I find that men in general don’t want to talk about some things, they don’t want to admit some things happened. P10

Despite a general unawareness of institutional initiatives to address gender bias, student participants spoke of the need to actively challenge gender imbalance in certain specialities. Suggestions included a minimum requirement of female trainees in recruitment processes.

…actively challenging it and saying we need to increase the numbers of female trainees; we need to set a minimum requirement. P9

Some participants drew on the negative expectations of women to motivate them to succeed. This was viewed as a personal way to redress gender bias. This motivation, however, falls in line with prove-it-again bias, and is not something men voiced experiencing.

I kind of feel spurred by the expectations people have against women in professional environments. That kind of motivates me. P4


This work reveals medical students perceive gender bias in multiple ways, aligned with William’s patterns of bias. Maternal wall bias is a pattern fewer studies have explored but is gaining traction within medical research. Although overt discrimination for reasons of motherhood has decreased, implicit bias remains ever-present, systematically disadvantaging mothers in medicine.60 Within the USA, recent work by Halley et al, demonstrated the large-scale clinical presence of implicit maternal bias, rooted in the masculine culture of medicine and manifesting as gendered job expectations, financial inequalities, work-life balance difficulties and restricted advancement opportunities for women.61 The UK landscape is largely similar, for example, the gender pay gap persists, with maternity leave implicated as one aetiological factor.4 7 Maternal wall bias is also documented within educational institutions. Female medical school faculty are less likely than men to feel belonging, and perceive lower gender equity.39 Participants noted poor representation of women in senior positions, paralleling previous research evidencing this deficiency.60 Women are more likely to assume educational roles within medical schools, with such teaching positions perceived as subordinate to management roles commonly assumed by men.60 This gender imbalance is akin to ‘institutional housekeeping’, where women accept greater administrative or teaching burden as a gendered job expectation, paralleling traditional roles in the home.62 Within this work, absence of women in senior institutional positions, and consequentially poor exposure to the paradigmatic trajectories of female leaders, propagated the myth that women are ill-suited to lead. This supports previous research in demonstrating maternal wall bias and discrimination within medicine.63 As this work solicited the views of medical students, it has become clear that gender bias within medicine is overtly perceived by students both directly and indirectly. Through legitimate peripheral participation in a culture of bias (referred to as ‘gendered communities of practice’ by Samuriwo et al26), gender bias becomes part of students’ educational experience clinically and institutionally. This work builds on previous research regarding gendered communities of practice and demonstrate the patterned ways in which students experience gender bias within these communities, most notably maternal wall bias.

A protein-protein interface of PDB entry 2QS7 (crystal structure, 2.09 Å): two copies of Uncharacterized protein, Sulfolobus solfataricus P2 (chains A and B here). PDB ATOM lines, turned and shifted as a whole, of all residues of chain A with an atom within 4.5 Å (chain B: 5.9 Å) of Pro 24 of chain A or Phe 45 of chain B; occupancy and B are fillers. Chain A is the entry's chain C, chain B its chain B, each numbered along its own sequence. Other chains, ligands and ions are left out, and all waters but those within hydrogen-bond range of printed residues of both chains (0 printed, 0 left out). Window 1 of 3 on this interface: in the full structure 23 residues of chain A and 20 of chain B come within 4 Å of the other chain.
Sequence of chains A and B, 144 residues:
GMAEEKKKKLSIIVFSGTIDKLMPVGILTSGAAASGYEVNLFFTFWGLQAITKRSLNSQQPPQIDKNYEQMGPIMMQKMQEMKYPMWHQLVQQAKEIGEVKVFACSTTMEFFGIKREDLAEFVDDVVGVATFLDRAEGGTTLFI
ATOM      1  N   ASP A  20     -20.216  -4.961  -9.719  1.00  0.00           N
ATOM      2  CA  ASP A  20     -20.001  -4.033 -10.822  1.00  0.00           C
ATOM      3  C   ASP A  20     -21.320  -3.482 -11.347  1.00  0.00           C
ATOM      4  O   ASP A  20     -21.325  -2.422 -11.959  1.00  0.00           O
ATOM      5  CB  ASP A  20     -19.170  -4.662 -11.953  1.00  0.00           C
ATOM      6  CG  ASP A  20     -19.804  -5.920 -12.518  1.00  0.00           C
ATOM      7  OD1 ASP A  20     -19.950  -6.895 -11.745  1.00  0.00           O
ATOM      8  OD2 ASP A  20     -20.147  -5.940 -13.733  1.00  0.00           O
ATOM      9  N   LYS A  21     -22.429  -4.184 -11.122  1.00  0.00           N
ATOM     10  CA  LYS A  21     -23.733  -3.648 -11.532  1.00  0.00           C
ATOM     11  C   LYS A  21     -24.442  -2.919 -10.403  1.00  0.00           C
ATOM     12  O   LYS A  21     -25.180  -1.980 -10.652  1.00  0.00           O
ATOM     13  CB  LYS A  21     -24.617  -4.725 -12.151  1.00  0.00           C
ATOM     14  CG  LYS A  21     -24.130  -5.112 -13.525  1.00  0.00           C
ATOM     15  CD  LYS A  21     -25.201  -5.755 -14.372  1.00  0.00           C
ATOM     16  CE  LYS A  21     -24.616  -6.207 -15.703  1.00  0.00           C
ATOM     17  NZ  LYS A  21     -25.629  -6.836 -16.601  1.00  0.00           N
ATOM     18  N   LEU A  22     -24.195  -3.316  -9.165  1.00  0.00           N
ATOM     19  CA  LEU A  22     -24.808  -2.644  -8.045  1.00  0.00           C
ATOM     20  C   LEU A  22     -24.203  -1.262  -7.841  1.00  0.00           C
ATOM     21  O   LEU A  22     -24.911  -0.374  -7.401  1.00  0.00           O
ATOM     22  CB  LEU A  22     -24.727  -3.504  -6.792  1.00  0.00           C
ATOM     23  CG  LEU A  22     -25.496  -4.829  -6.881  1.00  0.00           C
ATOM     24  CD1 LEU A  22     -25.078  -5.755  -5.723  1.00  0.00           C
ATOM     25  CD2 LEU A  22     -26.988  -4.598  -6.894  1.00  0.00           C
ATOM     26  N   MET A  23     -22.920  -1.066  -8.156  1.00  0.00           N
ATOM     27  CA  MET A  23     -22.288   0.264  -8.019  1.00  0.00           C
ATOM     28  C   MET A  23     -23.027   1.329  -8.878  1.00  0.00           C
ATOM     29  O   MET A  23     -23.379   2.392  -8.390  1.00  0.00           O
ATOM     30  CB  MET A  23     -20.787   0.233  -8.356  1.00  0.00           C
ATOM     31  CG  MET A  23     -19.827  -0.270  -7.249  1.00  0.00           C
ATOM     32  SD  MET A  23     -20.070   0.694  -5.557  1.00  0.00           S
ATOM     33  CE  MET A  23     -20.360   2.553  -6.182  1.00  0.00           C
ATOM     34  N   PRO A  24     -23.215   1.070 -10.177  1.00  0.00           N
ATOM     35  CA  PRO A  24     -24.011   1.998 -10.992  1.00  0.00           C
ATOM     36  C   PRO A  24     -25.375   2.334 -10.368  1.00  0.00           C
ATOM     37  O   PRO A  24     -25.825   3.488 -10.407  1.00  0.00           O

In addition to demonstrating the patterns of bias that occur within communities of practice, this work demonstrates the influence of gendered experiences on students’ professional identity development, a previously underexplored area that Volpe et al argue has rendered much research regarding professional identity biased in favour of white men.64 As paradigmatic trajectories within communities of practice ‘embody the history of the community through the very participation and identities of practitioners’,50 they also embody the gender bias entrenched within healthcare services. Hence, as students draw on these trajectories to form their identities within communities, gender bias plays a key role. In this study, gender bias manifested through poor access to paradigmatic trajectories female students felt able to identify with and the perception of women’s trajectories as ‘fraught’, acting to dissuade female students from certain career aspirations. Exploring medical student specialty choice, Smith et al recently noted that women were more influenced than other genders by their ‘connectedness’ to a field in making career decisions.65 The manifestation of gender bias within a community of practice’s paradigmatic trajectories offers an explanation for data by Smith et al—as education regarding the identities of a community takes place through ‘seeing, hearing, doing and imagining’54 66 in regard to the career paths and identities paradigmatic trajectories make evident, students perceive connectedness to specialities where they can most easily imagine themselves moving through the field’s available trajectories.66 When access to the paradigmatic trajectories of women is poor, or those trajectories are perceived as difficult, students struggle to imagine themselves in those roles, and may turn their aspirations elsewhere. This is one way in which gender bias operates within communities of practice. The suggestion of ‘gendered communities of practice’ by Samuriwo et al also applies here. Within gendered communities of practice, communities ‘operate as sites of gendered activity’,67 moulding participant identity. Those that do not conform to traditional gendered expectations within a community risk being pushed into marginalised learning trajectories, as opposed to accessing learning trajectories which would facilitate full participation within the community.67 Within medical education, the expectations propagated by communities of practice are similarly gendered, with students involved in a ‘gendered apprenticeship’ where, over time, gender bias is ‘internalis(ed) and normalis(ed)’.26 In this way, students ‘are… primed to perpetuate (gender bias)… when they become doctors’,26 sustaining a culture of gender bias within medicine. This work adds to the findings by Samuriwo et al by suggesting paradigmatic trajectories as one mechanism within gendered communities of practice that manifest gender bias and subsequently shape student identities.